Celebrating the art of handwriting

It’s Handwriting Day today. National Handwriting Day, to be exact, but as I’m prone to do, I’ll just ignore the ‘National’ bit, and claim this US day for the rest of us.

Handwriting – a unique expression of personality, with stylistic nuances making each person’s writing different. Sadly, writing is an art that seems to be fast dying away as we type our way through the day. Where people used to take pride in drafting artfully crafted hand-written letters, our modern-day fingers are much more adept at finding their way across a keyboard or touch-screen.

When last did you write an entire page of text by hand?(© All Rights Reserved)
When last did you write an entire page of text by hand?
(© All Rights Reserved)

Writing some Christmas cards a while ago, I was reminded again how bad and inconsistent my handwriting has become, and how quickly my hands started getting painfully tired. If I were to subject myself to a handwriting analysis right now, I’m sure there’d be serious questions asked about my character.

At least I don’t have to feel alone in the bad handwriting department – most doctors beat me by a country mile when it comes to illegible scribbling. I’ve never been able to understand why bad handwriting appears to be a prerequisite for entering the medical profession. Yet it seems to be the case – according to a 2007 article in Time Magazine, doctors’ sloppy handwriting directly resulted in the death of no less than 7000 people in the US per year (based on a July 2006 report from the National Academies of Science’s Institute of Medicine). According to the article, “…preventable medication mistakes also injure more than 1.5 million Americans annually. Many such errors result from unclear abbreviations and dosage indications and illegible writing on some of the 3.2 billion prescriptions written in the U.S. every year.”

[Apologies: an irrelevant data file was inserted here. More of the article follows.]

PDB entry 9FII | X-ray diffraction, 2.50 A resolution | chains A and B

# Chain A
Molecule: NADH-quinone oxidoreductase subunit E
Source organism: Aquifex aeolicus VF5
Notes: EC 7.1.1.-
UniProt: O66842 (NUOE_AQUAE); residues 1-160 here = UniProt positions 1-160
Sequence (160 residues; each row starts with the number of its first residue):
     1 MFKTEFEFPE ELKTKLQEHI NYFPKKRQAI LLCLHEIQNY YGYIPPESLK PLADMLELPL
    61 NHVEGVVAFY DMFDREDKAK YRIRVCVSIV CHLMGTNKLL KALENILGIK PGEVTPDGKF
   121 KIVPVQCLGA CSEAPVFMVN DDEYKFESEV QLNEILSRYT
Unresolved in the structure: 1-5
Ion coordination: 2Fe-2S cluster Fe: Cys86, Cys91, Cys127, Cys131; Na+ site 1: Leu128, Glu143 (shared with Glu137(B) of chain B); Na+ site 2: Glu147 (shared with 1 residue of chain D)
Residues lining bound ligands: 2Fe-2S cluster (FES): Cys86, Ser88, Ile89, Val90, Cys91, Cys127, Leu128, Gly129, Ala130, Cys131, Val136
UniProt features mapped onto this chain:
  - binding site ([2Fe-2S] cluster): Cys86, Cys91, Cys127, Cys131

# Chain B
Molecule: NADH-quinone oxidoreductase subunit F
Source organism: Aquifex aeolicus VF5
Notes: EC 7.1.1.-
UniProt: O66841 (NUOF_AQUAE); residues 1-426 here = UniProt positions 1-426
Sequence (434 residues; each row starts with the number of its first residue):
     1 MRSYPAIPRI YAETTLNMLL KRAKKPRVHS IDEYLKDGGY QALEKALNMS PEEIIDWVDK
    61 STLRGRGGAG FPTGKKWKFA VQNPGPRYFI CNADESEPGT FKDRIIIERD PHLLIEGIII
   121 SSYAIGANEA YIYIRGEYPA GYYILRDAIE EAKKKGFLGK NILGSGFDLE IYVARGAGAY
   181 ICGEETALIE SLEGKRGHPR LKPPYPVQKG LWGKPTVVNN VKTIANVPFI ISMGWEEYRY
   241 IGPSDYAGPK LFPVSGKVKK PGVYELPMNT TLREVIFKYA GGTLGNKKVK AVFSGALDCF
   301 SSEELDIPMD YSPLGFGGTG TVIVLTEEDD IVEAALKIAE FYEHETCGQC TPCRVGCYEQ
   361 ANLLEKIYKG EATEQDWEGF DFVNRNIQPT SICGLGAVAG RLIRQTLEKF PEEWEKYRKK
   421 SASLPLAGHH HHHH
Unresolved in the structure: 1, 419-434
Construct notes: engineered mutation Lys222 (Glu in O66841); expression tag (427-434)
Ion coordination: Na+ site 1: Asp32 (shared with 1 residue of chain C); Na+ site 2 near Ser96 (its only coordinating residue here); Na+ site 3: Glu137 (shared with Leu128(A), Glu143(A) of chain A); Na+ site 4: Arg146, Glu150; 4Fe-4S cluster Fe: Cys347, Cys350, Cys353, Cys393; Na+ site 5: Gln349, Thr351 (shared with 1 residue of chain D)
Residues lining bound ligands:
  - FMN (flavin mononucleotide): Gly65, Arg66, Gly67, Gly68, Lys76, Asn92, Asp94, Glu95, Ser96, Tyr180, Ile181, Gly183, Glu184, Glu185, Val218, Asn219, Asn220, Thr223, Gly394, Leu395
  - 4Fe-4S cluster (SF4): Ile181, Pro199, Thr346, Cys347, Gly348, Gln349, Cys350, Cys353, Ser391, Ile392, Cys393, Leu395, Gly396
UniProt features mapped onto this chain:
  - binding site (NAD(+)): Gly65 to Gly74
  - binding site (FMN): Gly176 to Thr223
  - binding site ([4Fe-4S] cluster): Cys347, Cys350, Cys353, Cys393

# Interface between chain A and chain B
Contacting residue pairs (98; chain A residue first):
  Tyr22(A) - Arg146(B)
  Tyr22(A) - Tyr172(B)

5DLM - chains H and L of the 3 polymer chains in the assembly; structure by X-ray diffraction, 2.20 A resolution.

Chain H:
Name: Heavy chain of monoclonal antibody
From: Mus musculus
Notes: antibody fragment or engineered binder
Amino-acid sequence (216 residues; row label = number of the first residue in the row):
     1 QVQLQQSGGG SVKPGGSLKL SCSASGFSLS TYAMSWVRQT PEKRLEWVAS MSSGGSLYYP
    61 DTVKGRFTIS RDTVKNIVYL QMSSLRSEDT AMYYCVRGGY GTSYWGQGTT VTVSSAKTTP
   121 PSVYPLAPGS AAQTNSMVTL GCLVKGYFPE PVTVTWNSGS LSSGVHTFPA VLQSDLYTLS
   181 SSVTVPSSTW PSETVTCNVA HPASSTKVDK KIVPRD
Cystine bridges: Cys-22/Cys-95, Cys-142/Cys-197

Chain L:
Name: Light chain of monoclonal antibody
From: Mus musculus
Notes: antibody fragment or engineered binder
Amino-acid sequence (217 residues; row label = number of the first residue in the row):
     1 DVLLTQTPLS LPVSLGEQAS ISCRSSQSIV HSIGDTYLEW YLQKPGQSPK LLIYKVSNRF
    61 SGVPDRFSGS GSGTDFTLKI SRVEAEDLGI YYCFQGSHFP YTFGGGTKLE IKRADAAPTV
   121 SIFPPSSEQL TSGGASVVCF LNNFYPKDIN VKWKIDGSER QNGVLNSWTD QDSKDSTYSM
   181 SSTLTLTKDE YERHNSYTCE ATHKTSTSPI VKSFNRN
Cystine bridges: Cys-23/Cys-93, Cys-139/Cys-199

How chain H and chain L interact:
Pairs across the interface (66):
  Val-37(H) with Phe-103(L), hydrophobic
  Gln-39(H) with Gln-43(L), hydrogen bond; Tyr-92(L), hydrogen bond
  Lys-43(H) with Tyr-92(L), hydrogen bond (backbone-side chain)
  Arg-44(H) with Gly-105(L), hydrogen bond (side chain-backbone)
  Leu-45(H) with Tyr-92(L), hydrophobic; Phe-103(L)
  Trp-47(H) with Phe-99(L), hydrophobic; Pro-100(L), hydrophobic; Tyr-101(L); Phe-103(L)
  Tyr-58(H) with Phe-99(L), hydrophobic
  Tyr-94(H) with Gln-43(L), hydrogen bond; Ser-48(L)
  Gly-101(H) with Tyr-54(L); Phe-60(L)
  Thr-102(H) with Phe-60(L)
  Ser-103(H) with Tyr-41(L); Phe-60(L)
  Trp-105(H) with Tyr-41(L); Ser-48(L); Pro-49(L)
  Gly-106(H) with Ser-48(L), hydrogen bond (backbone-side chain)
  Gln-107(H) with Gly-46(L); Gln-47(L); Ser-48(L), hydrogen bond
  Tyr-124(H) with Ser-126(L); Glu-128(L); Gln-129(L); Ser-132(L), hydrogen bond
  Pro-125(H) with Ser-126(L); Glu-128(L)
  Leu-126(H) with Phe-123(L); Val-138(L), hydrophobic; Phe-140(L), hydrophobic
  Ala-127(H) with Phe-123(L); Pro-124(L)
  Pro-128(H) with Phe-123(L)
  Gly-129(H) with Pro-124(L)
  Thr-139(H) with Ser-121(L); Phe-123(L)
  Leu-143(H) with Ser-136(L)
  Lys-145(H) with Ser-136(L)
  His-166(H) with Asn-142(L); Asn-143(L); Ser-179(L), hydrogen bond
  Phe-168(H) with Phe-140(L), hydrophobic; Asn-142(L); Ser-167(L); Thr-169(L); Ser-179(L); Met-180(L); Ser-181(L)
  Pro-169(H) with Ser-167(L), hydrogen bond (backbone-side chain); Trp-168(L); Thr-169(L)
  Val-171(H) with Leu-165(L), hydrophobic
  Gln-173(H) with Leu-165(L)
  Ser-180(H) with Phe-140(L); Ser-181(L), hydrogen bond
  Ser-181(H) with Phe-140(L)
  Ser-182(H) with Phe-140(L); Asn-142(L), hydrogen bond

If these are the figures for the US, imagine what it must be internationally!? If that is not a good argument to get doctors using tablets (tablet computers, I mean) and typing e-prescriptions, then I don’t know what is!

Whether you are a perfectly consistent scribe, or the proud owner of an illegible scribble, today is the day to celebrate your handwriting style – it’s one of the things that make you uniquely you. Perhaps Handwriting Day is just the time to make a commitment to writing more by hand – losing this special skill will surely be a terrible tragedy.

About life, personal challenges and celebrations

22 January is Celebration of Life Day. Where the day originated, or what exactly it’s original intent was, I am not sure, but I have no problem with the sentiment of it – the opportunity to be part of this roller-coaster ride called life certainly is something worth celebrating.

Of course how you choose to celebrate life is up to you – perhaps a party with loved ones, perhaps some personal quiet-time. I personally believe the best way is to do something that pushes the boundaries of your comfort zone, something that scares you, that makes life real and immediate again.

Nothing beats the feeling of setting - and achieving - a personal challenge.(© All Rights Reserved)
Nothing beats the feeling of setting – and achieving – a personal challenge.
(© All Rights Reserved)

It can be a physical challenge – climb a mountain; run further than you’ve ever run before; take up a new sport. Think Ranulph Fiennes – now there’s a guy whose entire life reads like a celebration of living.

Or perhaps you prefer a mental challenge – tackle a long-standing phobia head-on (like fellow blogger Metan’s son facing his fear of spiders); pull the plug on your safe office job and start your own business; enroll for a degree or diploma; learn a new skill. It’s all about moving out of your comfort zone, getting away from that state of comfortably numbness where you live, but you’re hardly alive.

And when you conquer that fear, reach that challenge, achieve that success, celebrate it. Celebrate life.

Start today. And put a bubbly on the ice in anticipation.